FOR an hour I have been endeavoring, without success, to make out the meaning of this passage-which I find in a French translation of Lady Morgan's" Letters on Italy." I could not conceive how or why all the corn of Europe should have been bought, or what corn, in any shape, had to do with the matter at issue. Procuring the original work, after some trouble, I read that "the Genoese, at this period, bought the scorn of all Europe by," etc., etc. Now, here the translator is by no means so much in fault as Lady Morgan, who is too prone to commit sin with the verbum insolens. I can see no force, here, in the unusuality of "bought," as applied to scorn-(although there are cases in which the expression would be very appropriate) -and cannot condemn the Frenchman for supposing the s a superfluity and a misprint.
There is a double entendre in the old adage about Truth in a Well; but, taking the profundity of Truth as at least one of the meanings-understanding it to be implied that correct ideas on any topic are to be fished up only from great depths, and that to have common sense it is necessary to abysmal this being taken as the moral of the adage, I have my objections on the spot. The profundity of which so much is said, lies more frequently in the places where we seek Truth than in those where we find her. Just as the moderately-sized shop-signs are better adapted to their object than those which are Brobdignagian, so, in at least three cases out of seven, is a fact (but especially a reason) overlooked solely on account of being excessively obvious. It is almost impossible, too, to see a thing that lies immediately beneath one's nose.
I may be wrong—and no doubt I am
-still it is a fancy of mine that much of what people call profundity has been fairly thrown away on that ever-recurring topic, the decline of the drama.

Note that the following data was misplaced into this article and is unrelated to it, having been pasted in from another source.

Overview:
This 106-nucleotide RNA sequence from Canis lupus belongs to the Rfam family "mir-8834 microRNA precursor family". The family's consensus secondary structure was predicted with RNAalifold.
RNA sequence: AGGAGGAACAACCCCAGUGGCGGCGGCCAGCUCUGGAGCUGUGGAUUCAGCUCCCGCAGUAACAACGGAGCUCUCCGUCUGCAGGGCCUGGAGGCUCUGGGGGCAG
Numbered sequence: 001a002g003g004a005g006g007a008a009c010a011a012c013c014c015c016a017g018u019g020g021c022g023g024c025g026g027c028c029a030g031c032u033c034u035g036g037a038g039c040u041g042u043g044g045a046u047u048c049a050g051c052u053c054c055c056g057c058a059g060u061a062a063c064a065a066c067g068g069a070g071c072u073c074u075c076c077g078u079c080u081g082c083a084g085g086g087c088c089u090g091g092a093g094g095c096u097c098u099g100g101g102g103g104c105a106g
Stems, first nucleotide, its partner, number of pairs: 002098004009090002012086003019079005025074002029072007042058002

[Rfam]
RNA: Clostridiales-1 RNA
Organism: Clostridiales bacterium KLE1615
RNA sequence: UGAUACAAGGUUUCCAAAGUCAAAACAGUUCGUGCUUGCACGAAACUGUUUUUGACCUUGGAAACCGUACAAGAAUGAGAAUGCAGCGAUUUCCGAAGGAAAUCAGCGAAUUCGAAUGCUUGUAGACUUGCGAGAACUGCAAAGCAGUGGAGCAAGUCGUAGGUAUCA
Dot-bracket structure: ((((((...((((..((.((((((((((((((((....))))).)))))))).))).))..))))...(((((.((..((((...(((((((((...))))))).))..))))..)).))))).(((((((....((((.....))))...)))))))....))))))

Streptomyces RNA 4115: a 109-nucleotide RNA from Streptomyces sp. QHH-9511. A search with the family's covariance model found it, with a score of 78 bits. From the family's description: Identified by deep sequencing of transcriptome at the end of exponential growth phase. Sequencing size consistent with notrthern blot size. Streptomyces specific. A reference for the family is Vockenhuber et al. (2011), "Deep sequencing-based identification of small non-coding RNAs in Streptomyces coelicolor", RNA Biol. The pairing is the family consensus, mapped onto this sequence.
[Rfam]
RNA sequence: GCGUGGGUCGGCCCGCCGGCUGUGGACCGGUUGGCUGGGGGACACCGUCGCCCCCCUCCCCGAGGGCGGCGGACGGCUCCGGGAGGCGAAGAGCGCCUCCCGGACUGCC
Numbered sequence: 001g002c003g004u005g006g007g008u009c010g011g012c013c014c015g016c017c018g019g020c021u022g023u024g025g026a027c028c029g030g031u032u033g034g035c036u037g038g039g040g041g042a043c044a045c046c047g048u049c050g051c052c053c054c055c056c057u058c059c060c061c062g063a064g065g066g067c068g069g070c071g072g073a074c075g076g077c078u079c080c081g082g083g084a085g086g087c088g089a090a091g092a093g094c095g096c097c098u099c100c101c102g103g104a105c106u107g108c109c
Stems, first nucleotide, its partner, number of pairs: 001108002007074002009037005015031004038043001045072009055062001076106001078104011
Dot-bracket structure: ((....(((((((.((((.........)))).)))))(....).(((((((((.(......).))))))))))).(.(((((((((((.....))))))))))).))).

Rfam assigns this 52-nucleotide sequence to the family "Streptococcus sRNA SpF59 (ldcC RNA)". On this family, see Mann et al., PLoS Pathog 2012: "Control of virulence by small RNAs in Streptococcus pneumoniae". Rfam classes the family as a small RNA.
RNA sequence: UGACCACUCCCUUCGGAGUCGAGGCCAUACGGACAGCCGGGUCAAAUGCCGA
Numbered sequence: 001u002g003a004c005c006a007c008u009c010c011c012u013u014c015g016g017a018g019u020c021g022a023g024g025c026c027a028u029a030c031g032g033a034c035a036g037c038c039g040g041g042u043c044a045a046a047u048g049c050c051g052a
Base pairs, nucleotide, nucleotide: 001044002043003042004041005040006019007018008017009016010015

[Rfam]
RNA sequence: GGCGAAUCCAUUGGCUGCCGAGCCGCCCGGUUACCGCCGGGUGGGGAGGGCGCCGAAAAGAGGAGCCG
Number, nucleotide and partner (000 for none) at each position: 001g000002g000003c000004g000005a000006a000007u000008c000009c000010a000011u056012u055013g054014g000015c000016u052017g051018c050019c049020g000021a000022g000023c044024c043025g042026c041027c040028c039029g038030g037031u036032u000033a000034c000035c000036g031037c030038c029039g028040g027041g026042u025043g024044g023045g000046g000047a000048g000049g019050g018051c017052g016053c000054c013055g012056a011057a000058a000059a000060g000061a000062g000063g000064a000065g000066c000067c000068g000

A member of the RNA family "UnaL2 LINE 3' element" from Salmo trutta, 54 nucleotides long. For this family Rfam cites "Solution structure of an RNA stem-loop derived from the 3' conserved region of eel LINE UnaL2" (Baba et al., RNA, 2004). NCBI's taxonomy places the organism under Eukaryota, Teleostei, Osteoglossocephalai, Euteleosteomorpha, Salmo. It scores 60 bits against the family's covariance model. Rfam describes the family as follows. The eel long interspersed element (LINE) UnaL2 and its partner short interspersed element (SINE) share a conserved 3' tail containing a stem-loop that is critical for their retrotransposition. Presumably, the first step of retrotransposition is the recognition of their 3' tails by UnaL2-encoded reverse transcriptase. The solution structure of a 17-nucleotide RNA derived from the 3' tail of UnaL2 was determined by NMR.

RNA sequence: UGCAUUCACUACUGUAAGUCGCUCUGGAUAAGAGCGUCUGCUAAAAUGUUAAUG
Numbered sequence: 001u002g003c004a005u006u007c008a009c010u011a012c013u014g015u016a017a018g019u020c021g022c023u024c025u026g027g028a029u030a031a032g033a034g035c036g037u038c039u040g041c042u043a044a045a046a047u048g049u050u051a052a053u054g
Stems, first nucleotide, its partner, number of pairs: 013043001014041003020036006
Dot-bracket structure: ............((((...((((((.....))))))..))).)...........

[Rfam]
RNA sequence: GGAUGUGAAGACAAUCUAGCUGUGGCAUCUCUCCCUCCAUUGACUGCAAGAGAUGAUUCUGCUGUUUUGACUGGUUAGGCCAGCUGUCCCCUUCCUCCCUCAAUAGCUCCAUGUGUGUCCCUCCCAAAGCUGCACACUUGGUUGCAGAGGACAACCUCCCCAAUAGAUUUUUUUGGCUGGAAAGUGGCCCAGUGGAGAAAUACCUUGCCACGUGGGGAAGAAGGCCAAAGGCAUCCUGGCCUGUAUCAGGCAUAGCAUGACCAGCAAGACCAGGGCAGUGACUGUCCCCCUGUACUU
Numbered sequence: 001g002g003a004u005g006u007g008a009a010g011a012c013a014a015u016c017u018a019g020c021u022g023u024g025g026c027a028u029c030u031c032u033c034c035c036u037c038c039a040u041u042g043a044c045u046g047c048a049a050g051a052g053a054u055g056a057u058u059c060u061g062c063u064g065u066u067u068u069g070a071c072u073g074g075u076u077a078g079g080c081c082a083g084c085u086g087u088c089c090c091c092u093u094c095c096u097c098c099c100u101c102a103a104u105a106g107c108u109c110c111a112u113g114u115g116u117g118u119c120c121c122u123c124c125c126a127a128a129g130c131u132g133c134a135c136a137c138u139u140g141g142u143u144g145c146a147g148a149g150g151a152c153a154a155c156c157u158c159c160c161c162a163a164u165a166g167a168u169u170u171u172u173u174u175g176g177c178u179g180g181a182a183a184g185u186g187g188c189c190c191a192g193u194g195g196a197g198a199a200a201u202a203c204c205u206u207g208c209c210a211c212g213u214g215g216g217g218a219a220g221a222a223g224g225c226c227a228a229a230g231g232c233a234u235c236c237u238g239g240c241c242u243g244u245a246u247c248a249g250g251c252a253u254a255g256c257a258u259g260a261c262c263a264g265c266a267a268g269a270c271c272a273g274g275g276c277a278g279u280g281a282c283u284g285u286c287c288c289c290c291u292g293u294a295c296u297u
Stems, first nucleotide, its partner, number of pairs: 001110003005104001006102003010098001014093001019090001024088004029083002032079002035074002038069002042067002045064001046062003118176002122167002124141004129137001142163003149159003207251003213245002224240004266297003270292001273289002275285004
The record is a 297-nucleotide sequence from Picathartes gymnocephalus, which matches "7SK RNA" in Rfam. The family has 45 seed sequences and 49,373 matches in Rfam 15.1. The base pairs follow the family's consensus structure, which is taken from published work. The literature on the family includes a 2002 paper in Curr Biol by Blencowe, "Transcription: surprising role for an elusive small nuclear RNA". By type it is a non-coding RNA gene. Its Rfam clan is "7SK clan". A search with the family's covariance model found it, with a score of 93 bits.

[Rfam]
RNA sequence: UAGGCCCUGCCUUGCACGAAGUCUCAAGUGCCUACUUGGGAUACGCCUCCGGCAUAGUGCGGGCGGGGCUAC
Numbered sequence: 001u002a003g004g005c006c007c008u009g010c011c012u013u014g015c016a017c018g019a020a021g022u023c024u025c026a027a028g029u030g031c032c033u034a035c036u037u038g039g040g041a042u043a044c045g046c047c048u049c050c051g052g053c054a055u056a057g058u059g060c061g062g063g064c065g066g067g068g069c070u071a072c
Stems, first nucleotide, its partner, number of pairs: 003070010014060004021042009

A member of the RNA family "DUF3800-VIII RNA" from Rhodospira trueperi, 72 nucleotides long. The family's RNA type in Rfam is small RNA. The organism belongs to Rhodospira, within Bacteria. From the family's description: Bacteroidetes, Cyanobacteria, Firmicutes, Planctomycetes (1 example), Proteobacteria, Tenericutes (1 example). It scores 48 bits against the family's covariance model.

Were the question demanded of me "Why has the drama declined?" my answer should be-" It has not; it has only been left out of sight by every thing else." The dramatic art, more than any other, is essentially imitative, and thus engenders and keeps alive in its votaries the imitative propensity, as well as the imitative power. Hence one drama is apt to be fashioned too nearly after another-the dramatist of to-day is prone to step too closely in the foot-prints of the dramatist of yesterday. In a word there is less originality-less independence-less thought
less reference to principles-less ef fort to keep up with the general movement of the time--more supinenessmore bullet-headedness-more rank and arrant conventionality in the drama than in any other single thing in existence which aspires to the dignity of Art. This spirit of imitation, developed in adherence to old, and therefore to uncouth models, has not, indeed, caused the drama to "decline," but has overthrown it by not permitting it to soar. While every other art has kept pace with the thinking and improving spirit of the age, it alone has remained stationary, prating about Eschylus and the Chorus, or mouthing Euphuism because the Old English masters" have thought proper to mouth it before. Let us imagine Bulwer to-day presenting us a novel after the model of the old novelists, or as nearly on their plan as "The Hunchback" is on the plan of "Ferrex and Porrex :"-let him write us a "Grand Cyrus," and what should we do with it, and what should we think of its inditer? And yet this "Grand Cyrus" was a very admirable work in its day.